Seeing Clearly for the First Time

A sudden realization struck me. Trees have individual leaves. Of course, I knew this, but it wasn’t until my left eye was assisted with a lens as thick as any book I’d ever read, that I really saw them for what they were.

Vivid. Veiny. Vivacious even, and I don’t just say that for the art of alliteration.

I was nearly blinded by the rich hue absorbed for what felt like the first time.

Each leaf flaunted edges and lines unique to itself, yet, together, contributed to the enchantment of this majestic feature of the forest.

It took me 16 years, but I finally observed it as the carefully crafted creative-collective that it was, and I stood amazed.

I pulled the black rims down onto my nose.

Green blob sitting atop a brown stem.

I pushed them back up again with the finger that pointed the tree out to a friend like it was some ground-breaking invention.

Realigned, I reassessed.

The green blob morphed into a web of greens and yellows tangling and twisting towards the sky. The brown stem, marked by age and eroded by the elements, straightened and stiffened, proudly boasting the limbs that lit the colors dancing before my eyes.

The blanket of blue seemed to exist at this moment only to frame the towering timber, and I wished to tuck myself into its comfort.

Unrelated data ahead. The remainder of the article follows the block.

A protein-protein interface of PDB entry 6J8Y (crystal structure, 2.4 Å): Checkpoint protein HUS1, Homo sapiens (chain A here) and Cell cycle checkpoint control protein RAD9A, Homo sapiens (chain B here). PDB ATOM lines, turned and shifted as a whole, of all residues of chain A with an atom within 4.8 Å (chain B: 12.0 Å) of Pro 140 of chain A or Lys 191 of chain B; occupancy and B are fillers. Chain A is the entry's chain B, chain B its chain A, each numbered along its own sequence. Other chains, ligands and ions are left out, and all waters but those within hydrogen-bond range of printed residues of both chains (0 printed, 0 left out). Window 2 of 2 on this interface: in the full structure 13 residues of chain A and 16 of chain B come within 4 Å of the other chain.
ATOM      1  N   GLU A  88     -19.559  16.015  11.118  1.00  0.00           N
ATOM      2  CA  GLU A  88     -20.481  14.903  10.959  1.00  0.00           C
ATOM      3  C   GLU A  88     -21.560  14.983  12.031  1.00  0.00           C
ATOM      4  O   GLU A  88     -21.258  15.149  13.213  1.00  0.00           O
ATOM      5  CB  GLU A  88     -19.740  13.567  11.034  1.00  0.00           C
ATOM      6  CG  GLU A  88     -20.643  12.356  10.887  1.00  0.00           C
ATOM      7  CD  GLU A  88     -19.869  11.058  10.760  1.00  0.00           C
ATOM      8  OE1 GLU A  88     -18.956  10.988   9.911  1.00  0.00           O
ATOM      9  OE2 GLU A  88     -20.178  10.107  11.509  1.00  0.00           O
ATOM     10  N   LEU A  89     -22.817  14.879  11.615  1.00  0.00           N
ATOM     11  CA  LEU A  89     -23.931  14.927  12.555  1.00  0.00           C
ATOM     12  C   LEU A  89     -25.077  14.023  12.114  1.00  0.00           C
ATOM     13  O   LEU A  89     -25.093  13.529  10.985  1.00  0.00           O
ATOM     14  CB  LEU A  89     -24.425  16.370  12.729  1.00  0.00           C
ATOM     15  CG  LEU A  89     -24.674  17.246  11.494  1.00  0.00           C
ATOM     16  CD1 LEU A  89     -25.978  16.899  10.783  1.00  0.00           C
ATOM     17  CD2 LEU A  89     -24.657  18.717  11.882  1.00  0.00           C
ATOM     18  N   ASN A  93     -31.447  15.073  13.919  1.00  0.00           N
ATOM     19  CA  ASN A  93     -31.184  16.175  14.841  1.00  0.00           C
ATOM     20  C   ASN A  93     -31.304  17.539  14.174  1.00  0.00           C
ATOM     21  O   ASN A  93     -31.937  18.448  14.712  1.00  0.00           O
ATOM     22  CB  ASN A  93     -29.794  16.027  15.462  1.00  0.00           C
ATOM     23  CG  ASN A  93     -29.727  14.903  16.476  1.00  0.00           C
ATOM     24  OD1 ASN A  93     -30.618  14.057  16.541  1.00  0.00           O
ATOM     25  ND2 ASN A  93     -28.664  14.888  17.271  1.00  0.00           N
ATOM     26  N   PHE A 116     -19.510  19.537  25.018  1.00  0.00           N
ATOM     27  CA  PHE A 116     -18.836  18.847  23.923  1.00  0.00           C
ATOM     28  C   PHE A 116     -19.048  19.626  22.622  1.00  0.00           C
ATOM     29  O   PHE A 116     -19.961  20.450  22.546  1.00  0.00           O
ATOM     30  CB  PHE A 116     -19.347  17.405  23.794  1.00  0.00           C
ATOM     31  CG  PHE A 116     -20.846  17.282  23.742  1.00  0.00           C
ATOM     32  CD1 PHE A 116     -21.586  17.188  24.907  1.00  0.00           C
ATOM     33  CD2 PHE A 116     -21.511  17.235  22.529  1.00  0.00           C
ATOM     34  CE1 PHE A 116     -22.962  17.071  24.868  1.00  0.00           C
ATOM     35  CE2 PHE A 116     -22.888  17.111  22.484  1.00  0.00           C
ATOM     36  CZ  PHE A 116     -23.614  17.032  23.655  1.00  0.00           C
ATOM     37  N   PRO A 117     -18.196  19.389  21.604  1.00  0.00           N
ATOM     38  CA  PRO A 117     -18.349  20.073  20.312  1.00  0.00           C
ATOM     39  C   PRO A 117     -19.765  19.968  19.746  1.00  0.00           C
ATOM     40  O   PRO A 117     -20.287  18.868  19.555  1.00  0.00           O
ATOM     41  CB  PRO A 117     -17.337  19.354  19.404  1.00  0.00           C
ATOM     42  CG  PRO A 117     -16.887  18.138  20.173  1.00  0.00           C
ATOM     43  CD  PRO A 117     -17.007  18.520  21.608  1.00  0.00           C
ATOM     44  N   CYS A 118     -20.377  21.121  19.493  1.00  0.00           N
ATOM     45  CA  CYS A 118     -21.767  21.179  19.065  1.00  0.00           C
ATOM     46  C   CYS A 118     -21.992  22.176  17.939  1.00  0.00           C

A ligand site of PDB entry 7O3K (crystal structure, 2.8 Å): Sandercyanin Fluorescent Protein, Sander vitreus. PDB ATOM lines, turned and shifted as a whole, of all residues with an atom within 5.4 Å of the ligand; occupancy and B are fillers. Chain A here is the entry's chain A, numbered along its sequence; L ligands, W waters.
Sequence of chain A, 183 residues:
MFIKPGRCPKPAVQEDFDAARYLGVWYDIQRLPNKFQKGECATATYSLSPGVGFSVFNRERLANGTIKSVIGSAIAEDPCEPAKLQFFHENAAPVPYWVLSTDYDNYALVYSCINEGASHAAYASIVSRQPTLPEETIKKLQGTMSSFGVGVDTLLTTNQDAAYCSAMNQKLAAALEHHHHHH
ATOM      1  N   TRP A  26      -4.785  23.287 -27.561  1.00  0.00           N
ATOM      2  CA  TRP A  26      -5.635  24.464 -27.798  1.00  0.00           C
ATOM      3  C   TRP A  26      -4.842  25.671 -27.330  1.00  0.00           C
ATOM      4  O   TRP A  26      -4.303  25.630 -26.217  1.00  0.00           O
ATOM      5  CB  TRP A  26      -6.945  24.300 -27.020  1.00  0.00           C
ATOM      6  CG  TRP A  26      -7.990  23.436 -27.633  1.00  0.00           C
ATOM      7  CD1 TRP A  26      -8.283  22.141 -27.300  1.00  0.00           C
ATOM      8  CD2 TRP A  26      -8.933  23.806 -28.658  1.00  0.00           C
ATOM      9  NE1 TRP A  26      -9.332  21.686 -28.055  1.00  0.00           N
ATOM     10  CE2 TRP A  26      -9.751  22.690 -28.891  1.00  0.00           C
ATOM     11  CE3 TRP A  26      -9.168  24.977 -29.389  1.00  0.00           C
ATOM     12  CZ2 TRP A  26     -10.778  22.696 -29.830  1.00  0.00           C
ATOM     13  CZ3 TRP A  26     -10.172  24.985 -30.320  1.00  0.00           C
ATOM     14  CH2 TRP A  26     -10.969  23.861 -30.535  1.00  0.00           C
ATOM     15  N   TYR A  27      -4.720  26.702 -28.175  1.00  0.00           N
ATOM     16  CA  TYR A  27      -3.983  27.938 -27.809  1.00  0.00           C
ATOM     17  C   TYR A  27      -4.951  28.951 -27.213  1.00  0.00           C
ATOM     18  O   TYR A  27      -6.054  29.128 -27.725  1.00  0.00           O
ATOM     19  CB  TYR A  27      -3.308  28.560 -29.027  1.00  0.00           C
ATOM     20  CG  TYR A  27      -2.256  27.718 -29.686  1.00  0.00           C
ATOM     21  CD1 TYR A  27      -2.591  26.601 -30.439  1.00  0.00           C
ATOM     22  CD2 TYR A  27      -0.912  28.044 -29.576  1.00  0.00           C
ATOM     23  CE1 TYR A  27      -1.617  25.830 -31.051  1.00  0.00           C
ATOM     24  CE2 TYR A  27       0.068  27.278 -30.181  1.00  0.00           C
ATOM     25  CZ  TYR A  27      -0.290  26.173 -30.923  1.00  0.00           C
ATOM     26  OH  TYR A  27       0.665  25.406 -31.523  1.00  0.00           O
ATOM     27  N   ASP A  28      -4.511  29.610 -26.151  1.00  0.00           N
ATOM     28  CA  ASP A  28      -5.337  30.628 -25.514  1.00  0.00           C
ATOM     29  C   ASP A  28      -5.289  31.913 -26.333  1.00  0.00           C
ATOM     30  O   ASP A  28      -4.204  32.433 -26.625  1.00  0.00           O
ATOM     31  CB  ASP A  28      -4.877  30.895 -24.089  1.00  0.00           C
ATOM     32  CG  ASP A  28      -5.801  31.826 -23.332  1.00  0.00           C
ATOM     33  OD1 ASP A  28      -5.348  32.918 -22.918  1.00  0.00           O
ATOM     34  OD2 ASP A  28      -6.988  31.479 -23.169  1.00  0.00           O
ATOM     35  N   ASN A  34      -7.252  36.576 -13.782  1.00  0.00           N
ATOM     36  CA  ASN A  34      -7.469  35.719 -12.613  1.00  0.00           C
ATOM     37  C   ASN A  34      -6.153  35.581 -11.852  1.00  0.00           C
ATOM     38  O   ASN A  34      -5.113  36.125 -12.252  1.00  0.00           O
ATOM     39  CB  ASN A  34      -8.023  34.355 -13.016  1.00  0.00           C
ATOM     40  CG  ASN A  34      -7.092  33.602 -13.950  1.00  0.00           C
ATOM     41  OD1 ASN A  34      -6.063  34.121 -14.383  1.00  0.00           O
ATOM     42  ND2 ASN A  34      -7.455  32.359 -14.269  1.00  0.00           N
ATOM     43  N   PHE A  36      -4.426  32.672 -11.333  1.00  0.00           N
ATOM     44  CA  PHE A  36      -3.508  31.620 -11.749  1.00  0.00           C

It’s been a decade since I became 20/20 and felt trapped by the awe I felt in a world that had always been my home. I’ve since stopped wearing corrective lenses because I just didn’t love that my one eyeball appeared at least three times the size as its parter in sight who happened to be much more skillful.

The world is dull again, I suppose, but it’s not to say I really notice.

As I write this, I long for such a moving moment of clarity, to be dazzled by the daily and magnify the mundane. But I think I left that pair of glasses back in America.

The untrained specialist within tells me that surely, in the last ten years void of proper correction, my senses have weakened, demanding a stronger prescription to achieve this level of perspective.

Maybe I’ll visit that office with the walls of limitless lenses and find a few that order my focus. Until then, I’ll have to depend on my more developed senses.

For, certainly, every tree and each leaf that hangs upon, whispers His name.

I’ll close my eyes and peer through this memory when my hearing joins my sight on the downward slope of age or else is drowned out by the louder levels of life.

I reckon this is why He gave me five whole senses. So many ways to soak in His glory and be left in mouth-gaping awe. It is a shame I only have one voice to share it, but I am motivated by magnificence to at least try.

tree

Thanks for letting my share my moment of clarity with you. It’s my prayer that you’ll step outside and sense God today. Or, if you’re bound to your bed, tangled up in toddlers, or pilfering through paperwork, I hope that you will dig up a shard of sharp perspective like I have done today. And do share these experiences with me in the comment section below!

Because that which may be known of God is manifest in them; for God hath shewed it unto them. For the invisible things of him from the creation of the world are clearly seen, being understood by the things that are made, even his eternal power and Godhead; so that they are without excuse (Romans 1:19-20).

 

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